See that score? We need a D that'll help us keep it that way. (Photo: Doug Kerr/flickr)
There’s no question that when it comes to this summer’s NHL Draft in Pittsburgh, the Islanders’ focus needs to be on defense. Our blueline was perhaps (if not certainly) one of the worst in the league (and I even graded them too leniently, more than likely). We need all of the help we can get, and there are some places within and outside the system to look.
John Link’s article on The Checking Line about potential Isles draftees gives us a bit of a clearer picture regarding defensive prospects, and it’s a good look at the projected top three defensemen in the draft — Ryan Murray, Matt Dumba and Morgan Rielly. I especially like the sound of Matt Dumba, considering scouts call him the most complete D in his own end in the draft, but one of those three would suffice. There’s a question within the question, here, though: Do we focus on offensive defenseman, or closer to a stay-at-home kind?
The Isles do have an offensive push on this blueline to begin with; Mark Streit immediately pops into mind. Although his scoring has fallen off somewhat (and he only has one more year on the Island), the captain still factors in on the PP and can join the rush almost effortlessly. Travis Hamonic posted 22 points as well (most of them assists), proving that he’s more of a complete defensive player as well. Andrew MacDonald is right behind him, though I think his game has shifted a bit from his first season on the Island to more of a shot-blocking, down-low defensive style. As far as drafting goes, Murray (from what I’ve read) has tremendous puckmoving ability, and Rielly was a point-per-game player before suffering a season-ending knee injury last November. We haven’t had a stay-at-home defenseman since Brendan Witt’s days on the Island, so I don’t know how feasible having one now is, especially with that type of player diminishing throughout the league.
Looking at who we already have in the system, Calvin de Haan is an offensive forward — at least, his numbers in Oshawa indicate as much, plus he’s a great skater. His only issue seems to be the injury bug, which has held up his progress in Bridgeport and has some wondering if he can last in the NHL. His point totals have suffered because of his injuries, but he’s still got a high upside. Aaron Ness is smaller height-wise, but seems to be sturdier, and can put a few points up as well. Ty Wishart is bigger, at 6’4, and can also help out. He played better than I expected on the Island last season after being traded from Tampa Bay along with a pick for Dwayne Roloson.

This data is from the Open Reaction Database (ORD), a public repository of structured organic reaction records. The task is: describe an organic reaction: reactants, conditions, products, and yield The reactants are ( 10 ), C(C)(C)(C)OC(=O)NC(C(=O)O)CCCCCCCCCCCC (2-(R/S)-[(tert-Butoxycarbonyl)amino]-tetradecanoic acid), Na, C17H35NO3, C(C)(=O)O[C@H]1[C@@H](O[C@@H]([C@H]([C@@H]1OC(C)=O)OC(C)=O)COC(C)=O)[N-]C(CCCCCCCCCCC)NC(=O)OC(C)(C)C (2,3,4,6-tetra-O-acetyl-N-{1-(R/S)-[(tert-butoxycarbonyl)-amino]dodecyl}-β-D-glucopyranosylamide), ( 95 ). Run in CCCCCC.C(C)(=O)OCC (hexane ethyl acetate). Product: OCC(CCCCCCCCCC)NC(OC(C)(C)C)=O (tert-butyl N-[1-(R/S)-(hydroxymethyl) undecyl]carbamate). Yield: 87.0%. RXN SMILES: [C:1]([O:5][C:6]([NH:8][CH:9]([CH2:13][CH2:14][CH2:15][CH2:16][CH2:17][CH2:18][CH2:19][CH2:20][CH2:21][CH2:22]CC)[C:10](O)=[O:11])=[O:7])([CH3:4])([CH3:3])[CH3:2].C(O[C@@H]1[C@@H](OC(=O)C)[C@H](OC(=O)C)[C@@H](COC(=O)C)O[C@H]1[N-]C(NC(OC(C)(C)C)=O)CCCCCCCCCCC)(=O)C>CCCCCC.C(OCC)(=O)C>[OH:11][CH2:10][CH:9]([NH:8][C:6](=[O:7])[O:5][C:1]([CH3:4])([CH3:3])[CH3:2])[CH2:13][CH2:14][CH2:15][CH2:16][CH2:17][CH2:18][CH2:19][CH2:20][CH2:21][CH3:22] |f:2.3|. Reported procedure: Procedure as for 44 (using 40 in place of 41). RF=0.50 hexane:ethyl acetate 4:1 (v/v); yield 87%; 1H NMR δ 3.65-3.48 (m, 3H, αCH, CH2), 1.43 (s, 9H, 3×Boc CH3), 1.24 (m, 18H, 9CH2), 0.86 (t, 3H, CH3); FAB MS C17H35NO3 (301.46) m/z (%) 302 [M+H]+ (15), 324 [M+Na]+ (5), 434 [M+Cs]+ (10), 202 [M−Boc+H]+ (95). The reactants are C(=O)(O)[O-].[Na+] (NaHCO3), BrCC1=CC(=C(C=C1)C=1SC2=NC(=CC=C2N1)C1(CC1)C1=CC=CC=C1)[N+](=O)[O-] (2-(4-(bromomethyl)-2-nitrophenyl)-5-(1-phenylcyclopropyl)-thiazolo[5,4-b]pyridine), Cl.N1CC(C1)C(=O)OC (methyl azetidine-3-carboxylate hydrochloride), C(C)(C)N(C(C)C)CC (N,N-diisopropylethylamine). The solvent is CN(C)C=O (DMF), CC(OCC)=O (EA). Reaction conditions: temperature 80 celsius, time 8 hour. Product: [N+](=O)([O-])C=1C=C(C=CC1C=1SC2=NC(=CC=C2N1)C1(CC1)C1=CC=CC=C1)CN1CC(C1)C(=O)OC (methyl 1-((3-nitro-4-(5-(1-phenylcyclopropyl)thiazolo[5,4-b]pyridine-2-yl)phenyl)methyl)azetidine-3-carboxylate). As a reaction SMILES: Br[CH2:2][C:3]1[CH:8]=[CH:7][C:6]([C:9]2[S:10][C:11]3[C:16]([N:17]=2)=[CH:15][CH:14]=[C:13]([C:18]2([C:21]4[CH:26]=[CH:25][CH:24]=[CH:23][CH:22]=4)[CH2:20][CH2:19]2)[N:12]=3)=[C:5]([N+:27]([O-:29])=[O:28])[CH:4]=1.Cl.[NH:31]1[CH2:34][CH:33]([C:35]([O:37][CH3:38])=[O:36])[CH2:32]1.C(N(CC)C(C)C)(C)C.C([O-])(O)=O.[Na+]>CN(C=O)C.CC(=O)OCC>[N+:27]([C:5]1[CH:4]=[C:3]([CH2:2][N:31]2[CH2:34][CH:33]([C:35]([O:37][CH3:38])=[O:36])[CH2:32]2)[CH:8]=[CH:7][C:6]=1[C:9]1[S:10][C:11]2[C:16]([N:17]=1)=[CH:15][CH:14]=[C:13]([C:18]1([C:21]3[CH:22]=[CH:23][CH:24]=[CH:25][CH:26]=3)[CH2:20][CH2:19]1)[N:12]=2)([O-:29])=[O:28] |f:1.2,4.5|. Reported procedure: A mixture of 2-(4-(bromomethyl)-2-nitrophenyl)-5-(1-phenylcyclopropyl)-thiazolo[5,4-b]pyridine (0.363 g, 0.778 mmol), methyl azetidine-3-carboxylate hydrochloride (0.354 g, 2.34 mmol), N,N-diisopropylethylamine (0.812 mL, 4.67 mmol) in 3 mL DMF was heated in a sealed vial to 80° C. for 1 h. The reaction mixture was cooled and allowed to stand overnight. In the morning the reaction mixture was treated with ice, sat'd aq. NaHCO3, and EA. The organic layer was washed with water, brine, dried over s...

Which brings us to size. The average for last season’s blueline is around 6’1 and 209 pounds (an upgrade from a couple of years ago — Mark Streit is now the smallest defenseman at 5’11 and 193, and 5-foot-10-if-he’s-lucky Jack Hillen is elsewhere). Milan Jurcina, Steve Staios, and Mark Eaton are all on the outs. Our biggest issue, as far as I can see, is with being able to use the body on opposing forwards, so we need D who can and are willing to do that (which, again, is why I like the sound of Matt Dumba so far — at least, if we can’t get Ryan Murray). Matt Donovan should be coming into the fold next season, which is helpful – he plays a pretty physical game and can still join in offensively. He’s average-sized at 6’0, but if he brings the hits, it won’t matter. Of course, this leaves us with an impossibly young blueline, which Garth Snow may have to remedy in FA (if he can — more on who’s leaving and who could come in at a later date).
The bottom line? Draft for the blueline. The Isles have plenty of forwards (centers out the wazoo), and as long as players like Kyle Okposo, Josh Bailey, Frans Nielsen and of course Tavares and Moulson keep developing, we won’t have to worry much about offense. It’s always good to stockpile some anyway, but the blueline is hurting, and it should be the organization’s priority. I would expect (and hope) for one of these young defensive draftees to be in an Isles jersey come June 22.